"Since separating from the great apes and chimpanzees approximately 8 million years ago, humans evolved into Homo sapiens sapiens that are very similar to our present form in little as 150,000 years. However, we dramatically changed to a Western-style diet only in the very recent past (ie, 15,000 years)—at a pace much faster than we could biologically evolve (Table V). This Western diet consists of high meat and fat; dairy products; stored, processed, and cooked meats; and low fruit and fiber intake, along with a more sedentary lifestyle."

    "In summary, we were not biologically selected by the evolution process to eat the way we do today, and the damage is manifested in prostate and breast cancer. Indeed, all of the present suggestions of the National Cancer Institute and the American Cancer Society as to how Americans might reduce their chances of getting prostate and breast cancer revolve around adapting dietary changes in our lifestyle back toward the early human diet of more fruits; a variety of fresh vegetables and fiber; less burning, cooking, and processing; diminished intake of dairy products, red meat, and animal fats, as well as decreasing weight and increasing aerobic exercise. That is, we must return to a diet and lifestyle that more closely matches the first 135,000 years before technology modified our lifestyle and diet."

    TABLE V. Human development and the change of diet - Time Duirng Human Development (150,000)

    First 90% (135,000 years)
    Last 10% (15,000 years)
    Plant diversity
    High (3000)
    Low (20)
    Red meat
    Animal fat
    Dairy products

  • Adaptive origins of primates revisited, Soligo C, Martin RD, J Hum Evol. 2006 Apr;50(4):414-30 ( Quote: "At over 1 kg ancestral primates would have weighed in well above Kay's Threshold and clearly would not have been able to subsist on a primarily insectivorous diet. Instead, fruit and similar foods must have formed the major component of the diet, supplemented by either insects or, conceivably, young buds and leaves as protein sources. In this context, it is also noteworthy that the relatively subtle shifts in molar morphology associated with the emergence of primates, such as a general lowering and rounding of cusps, are most compatible with a frugivorous ancestry of the order. General aspects of gut morphology such as the relative size of the colon and retention of a caecum, further support the notion of a largely vegetarian ancestor to the living primates (Martin, 1990), and comparative investigations of orbital convergence and brain structure and of ecological correlates of sociality in primates and other mammals have recently also added to the evidence suggesting that the last common ancestor of living primates was primarily frugivorous (Barton, 2004 and Müller and Soligo, 2005)."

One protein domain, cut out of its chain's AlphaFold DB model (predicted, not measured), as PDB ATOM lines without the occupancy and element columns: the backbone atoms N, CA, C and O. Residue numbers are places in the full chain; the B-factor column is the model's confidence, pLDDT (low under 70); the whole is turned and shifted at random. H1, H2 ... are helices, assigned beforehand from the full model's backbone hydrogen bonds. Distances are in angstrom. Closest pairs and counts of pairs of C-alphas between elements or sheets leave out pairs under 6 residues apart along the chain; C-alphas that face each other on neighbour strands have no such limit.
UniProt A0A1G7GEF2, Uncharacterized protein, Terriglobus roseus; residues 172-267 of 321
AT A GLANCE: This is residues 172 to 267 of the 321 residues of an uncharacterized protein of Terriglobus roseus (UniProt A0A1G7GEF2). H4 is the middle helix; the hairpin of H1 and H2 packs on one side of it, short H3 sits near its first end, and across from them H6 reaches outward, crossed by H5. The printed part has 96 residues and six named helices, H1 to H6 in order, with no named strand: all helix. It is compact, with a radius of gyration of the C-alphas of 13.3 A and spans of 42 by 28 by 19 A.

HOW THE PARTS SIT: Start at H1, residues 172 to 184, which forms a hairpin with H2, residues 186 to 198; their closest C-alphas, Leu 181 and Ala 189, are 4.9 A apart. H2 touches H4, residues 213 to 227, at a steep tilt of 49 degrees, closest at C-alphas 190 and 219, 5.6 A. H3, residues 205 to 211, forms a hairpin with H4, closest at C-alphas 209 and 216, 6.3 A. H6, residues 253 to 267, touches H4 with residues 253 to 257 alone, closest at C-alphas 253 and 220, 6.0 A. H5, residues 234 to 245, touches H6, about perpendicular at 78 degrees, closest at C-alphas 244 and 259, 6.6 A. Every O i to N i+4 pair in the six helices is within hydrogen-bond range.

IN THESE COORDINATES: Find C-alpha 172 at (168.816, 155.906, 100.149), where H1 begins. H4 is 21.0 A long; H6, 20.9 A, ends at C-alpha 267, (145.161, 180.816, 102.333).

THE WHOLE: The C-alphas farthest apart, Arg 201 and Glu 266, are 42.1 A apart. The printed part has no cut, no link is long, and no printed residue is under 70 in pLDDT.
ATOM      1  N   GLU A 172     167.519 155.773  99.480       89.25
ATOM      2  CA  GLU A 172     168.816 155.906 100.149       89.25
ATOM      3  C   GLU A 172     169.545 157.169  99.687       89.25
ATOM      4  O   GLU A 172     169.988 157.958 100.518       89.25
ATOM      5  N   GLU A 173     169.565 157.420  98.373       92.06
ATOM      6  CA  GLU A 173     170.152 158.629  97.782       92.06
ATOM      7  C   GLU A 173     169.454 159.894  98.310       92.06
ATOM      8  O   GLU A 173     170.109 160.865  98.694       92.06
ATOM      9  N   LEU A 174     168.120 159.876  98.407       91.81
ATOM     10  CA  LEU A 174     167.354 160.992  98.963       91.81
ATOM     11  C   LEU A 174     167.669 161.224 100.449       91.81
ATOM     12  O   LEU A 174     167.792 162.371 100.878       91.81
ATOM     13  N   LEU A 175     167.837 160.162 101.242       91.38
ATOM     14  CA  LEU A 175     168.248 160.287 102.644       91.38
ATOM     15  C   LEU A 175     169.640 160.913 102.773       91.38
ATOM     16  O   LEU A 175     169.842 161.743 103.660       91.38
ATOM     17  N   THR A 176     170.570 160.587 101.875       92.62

Salt. This really is a mind-addicitive substance. I went to a uni bar and got myself a raw vegan salad. I wanted something gourmet, just for fun. There were some salty olives in it, and at a time, although they felt too much, I had several, but could not finish them all. Several too many. Now, I am craving salt. In any form. I fantasize about salty cooked foods. I gave in once and got myself some salted chips. Eeeek! I will now have to go through a week of detox, before my cravings go away. Brrr. Worst of all, my body started producing a stinky sour sweat, yuck! No more salty gourmet salads for me. At home we do not have a (sea) salt shaker anymore. I through it out. Kids agreed with my decision. They both noticed that although they find the salt very tempting, it makes them feel not so good.

On a cheerful note, last Sunday I created my best raw gourmet meal so far. My friends and I had a meditation at our place. I always invent something raw for them to eat  afterwards. Last time, I made raw noodles. Not just some noodles. The bed of home-grown baby greens first, topped up by chopped up lettuce, on this a good handful of zuccini noodles, then spoonfuls of tomato and avocado sauce, handful of chopped up strawberries, sprinkle of blueberries, chopped up red capsicum, mushrooms in macademia oil and herbs, drizzled with tiny bit of tahini. I was proud (I know it's a mortal sin, but can't resist). When I find some time, I will download a picture here.

22 February, 2007
There is no doubt in my mind that I am a frugivorous being. There is not doubt in my mind that my natural diet is raw. I do have questions for which I have not figured out a fully satisfying answer yet. Am I vegan? I am not drawn towards eating raw meat, milk, eggs or insects. Is this my natural instinct or an acquired pattern? Am I really vegan, or the fact that I might be consuming some mini-beasts when I eat home-grown greens contradicts this? How active is active enough?  What is an ultimate raw food diet? Does one such diet exist? Or, is my life a journey of a continuous progression of neverending improvements?


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Copyright © Dr Gosia O'Reilly. All Rights Reserved.
Acknowledgements: Maura (logo).
Quotes on raw foods by fellow raw foodists.
Other quotes from The Quote Garden.
Photos: Geek Philosopher